Thursday, May 01, 2008

DOE Attacks Teacher Tenure After Causing The ATR Mess

The DOE is at it again. First, they tried to use student test scores to determine tenure. Next, the non-educators at Tweed sent out instructions how principals could refuse tenure to their teachers. Now, they are going after teacher tenure by putting out feelers to set a time limit of 12 months for ATR's to get a classroom assignment or be fired.

The DOE used the head of the teaching fellows program called the new teacher project,which they fund, to complain to the newspapers how 81 million dollars are wasted on the ATR's. However, what the newspapers didn't bother to print was that the ATR problem was created by the Kleinberg administration when they stopped the age-old practice of placing excessed teachers in schools before hiring new teachers. In fact, the Kleinberg administration runs new teacher job fairs before the ATR job fairs to ensure that the ATR problem will continue. In addition, the DOE's "fair student funding" program encourages the principals to hire new teachers rather than highly paid veteran teachers because of budgetary reasons.

According to the newspapers the DOE wants to either reopen or add an addendum to the 2007 contract that will allow the DOE to fire ATR's who haven't found a classroom assignment within 12 months. Even Randi Weingarten will never go for this blatant attack on teacher tenure. I believe that a line in the sand has been drawn by the UFT and cannot be crossed and that line is teacher tenure.

nyc educator and an ICE article by James Eterno explains this issue in more detail and is a must read for people interested in the teacher tenure and the ATR issues. In summary, the UFT's response to the DOE's proposal about reopening the contract should be answered in three words "dead on arrival".


NYC Educator said...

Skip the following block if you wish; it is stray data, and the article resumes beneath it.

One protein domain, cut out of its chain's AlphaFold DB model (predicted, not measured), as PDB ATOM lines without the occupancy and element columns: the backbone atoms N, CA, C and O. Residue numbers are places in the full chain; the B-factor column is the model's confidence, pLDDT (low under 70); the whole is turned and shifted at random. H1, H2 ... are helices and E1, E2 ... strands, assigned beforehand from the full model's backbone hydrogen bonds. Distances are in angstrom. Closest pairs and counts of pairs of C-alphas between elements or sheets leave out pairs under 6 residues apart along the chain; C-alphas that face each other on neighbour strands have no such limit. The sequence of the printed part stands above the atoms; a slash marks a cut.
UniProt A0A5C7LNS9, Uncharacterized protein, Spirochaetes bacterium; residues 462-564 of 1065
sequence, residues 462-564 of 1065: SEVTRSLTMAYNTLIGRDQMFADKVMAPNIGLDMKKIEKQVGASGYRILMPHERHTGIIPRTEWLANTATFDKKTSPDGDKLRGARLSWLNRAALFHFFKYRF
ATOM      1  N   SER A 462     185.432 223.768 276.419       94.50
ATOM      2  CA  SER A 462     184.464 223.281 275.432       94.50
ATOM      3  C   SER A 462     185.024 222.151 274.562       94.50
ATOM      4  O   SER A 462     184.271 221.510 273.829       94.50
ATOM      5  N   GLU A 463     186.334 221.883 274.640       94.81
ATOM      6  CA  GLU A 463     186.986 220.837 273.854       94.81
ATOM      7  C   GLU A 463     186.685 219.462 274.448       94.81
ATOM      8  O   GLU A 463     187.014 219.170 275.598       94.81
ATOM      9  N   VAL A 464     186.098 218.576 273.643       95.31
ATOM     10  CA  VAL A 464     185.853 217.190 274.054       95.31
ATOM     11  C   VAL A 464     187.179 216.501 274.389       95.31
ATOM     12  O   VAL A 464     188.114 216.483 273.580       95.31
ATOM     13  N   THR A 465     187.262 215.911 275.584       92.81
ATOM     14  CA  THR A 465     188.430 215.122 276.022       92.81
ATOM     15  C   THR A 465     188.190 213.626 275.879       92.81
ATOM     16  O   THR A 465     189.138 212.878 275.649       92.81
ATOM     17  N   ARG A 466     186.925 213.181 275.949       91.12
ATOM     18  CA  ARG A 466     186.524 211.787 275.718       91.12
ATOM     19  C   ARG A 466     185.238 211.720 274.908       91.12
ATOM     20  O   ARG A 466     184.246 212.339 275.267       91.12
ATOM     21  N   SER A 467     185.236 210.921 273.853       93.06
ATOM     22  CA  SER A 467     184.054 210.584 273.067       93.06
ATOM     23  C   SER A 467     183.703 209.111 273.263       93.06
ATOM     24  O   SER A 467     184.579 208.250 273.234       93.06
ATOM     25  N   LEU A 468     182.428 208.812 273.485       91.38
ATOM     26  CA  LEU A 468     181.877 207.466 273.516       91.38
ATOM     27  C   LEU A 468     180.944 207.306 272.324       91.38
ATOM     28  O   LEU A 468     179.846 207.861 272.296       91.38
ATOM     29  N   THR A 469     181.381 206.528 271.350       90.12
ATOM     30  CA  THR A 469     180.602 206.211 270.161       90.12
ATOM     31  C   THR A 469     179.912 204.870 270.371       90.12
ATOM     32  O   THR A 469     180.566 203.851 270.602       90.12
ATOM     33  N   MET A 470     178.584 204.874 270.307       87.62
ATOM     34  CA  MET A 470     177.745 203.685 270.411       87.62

The DOA tag is indeed the UFT's position. But I think both the city and the UFT are disingenuous. The city wants out of the agreement it signed, and the UFT whines that the city does what it likes. If either party didn't like the agreement, they shouldn't have approved it.

Anonymous said...
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Anonymous said...

$80 million bogus computer test program sham or $81 million of teachers with families who, in these tough times, have been displaced through no fault of their own? Which should go? Hmm... If Soc says teachers with families, then the correct answer must be the opposite.

17 (really 15) more years said...

Soc- all the teachers in my building thought this couldn't happen to them- and now it's happening to at least 7 of them. So just remember- be careful what you wish for- because it could very well happen to you.

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Chaz said...

It is interesting that the UFT anticipated this event and that many highly-paid veteran teachers would be dumped into the ATR program but chose to allow it anyway. Shame on them.


Please do not comment on my blog with your filthy anti-teacher tirades.

We all know you are not a teacher or even an educator. Your ignorance of the classroom teaching environment and the DOE education policy is evident and is no longer worthy of a response by any teacher in the classroom.

Anonymous said...
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NYC Educator said...

Off topic, but I've tagged you for a meme.

sexy said...